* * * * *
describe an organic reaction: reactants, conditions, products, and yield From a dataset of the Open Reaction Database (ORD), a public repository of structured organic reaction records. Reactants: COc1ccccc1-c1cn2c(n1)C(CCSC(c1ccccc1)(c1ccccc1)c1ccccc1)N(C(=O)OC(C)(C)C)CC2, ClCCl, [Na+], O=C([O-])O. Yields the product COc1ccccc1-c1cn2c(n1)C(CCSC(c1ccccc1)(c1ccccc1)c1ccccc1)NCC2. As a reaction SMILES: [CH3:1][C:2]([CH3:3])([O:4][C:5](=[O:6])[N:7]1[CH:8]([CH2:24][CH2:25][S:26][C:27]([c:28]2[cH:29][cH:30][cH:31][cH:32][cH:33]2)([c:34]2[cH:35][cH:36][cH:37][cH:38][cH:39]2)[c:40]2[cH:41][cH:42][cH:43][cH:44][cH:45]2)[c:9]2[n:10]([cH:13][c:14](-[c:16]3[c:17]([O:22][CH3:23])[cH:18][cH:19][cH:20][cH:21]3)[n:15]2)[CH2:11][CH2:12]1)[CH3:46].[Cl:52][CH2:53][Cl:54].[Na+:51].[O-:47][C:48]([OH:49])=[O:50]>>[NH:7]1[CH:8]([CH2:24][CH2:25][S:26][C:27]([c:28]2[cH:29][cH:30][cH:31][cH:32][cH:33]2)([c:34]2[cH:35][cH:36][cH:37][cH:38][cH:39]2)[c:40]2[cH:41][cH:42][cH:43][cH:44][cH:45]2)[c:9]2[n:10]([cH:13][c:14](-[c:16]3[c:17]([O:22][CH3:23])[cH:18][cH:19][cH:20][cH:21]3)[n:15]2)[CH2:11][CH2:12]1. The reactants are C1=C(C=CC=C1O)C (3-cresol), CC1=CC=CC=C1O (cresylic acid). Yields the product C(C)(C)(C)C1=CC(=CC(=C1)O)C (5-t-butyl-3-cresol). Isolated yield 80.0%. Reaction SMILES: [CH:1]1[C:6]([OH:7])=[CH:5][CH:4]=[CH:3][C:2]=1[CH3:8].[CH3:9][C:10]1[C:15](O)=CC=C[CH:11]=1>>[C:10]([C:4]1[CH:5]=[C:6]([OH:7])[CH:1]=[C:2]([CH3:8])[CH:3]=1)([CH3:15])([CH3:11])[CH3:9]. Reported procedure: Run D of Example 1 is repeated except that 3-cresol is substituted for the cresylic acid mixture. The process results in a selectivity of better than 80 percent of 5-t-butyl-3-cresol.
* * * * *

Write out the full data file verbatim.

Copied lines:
describe an organic reaction: reactants, conditions, products, and yield From a dataset of the Open Reaction Database (ORD), a public repository of structured organic reaction records. Reactants: COc1ccccc1-c1cn2c(n1)C(CCSC(c1ccccc1)(c1ccccc1)c1ccccc1)N(C(=O)OC(C)(C)C)CC2, ClCCl, [Na+], O=C([O-])O. Yields the product COc1ccccc1-c1cn2c(n1)C(CCSC(c1ccccc1)(c1ccccc1)c1ccccc1)NCC2. As a reaction SMILES: [CH3:1][C:2]([CH3:3])([O:4][C:5](=[O:6])[N:7]1[CH:8]([CH2:24][CH2:25][S:26][C:27]([c:28]2[cH:29][cH:30][cH:31][cH:32][cH:33]2)([c:34]2[cH:35][cH:36][cH:37][cH:38][cH:39]2)[c:40]2[cH:41][cH:42][cH:43][cH:44][cH:45]2)[c:9]2[n:10]([cH:13][c:14](-[c:16]3[c:17]([O:22][CH3:23])[cH:18][cH:19][cH:20][cH:21]3)[n:15]2)[CH2:11][CH2:12]1)[CH3:46].[Cl:52][CH2:53][Cl:54].[Na+:51].[O-:47][C:48]([OH:49])=[O:50]>>[NH:7]1[CH:8]([CH2:24][CH2:25][S:26][C:27]([c:28]2[cH:29][cH:30][cH:31][cH:32][cH:33]2)([c:34]2[cH:35][cH:36][cH:37][cH:38][cH:39]2)[c:40]2[cH:41][cH:42][cH:43][cH:44][cH:45]2)[c:9]2[n:10]([cH:13][c:14](-[c:16]3[c:17]([O:22][CH3:23])[cH:18][cH:19][cH:20][cH:21]3)[n:15]2)[CH2:11][CH2:12]1. The reactants are C1=C(C=CC=C1O)C (3-cresol), CC1=CC=CC=C1O (cresylic acid). Yields the product C(C)(C)(C)C1=CC(=CC(=C1)O)C (5-t-butyl-3-cresol). Isolated yield 80.0%. Reaction SMILES: [CH:1]1[C:6]([OH:7])=[CH:5][CH:4]=[CH:3][C:2]=1[CH3:8].[CH3:9][C:10]1[C:15](O)=CC=C[CH:11]=1>>[C:10]([C:4]1[CH:5]=[C:6]([OH:7])[CH:1]=[C:2]([CH3:8])[CH:3]=1)([CH3:15])([CH3:11])[CH3:9]. Reported procedure: Run D of Example 1 is repeated except that 3-cresol is substituted for the cresylic acid mixture. The process results in a selectivity of better than 80 percent of 5-t-butyl-3-cresol.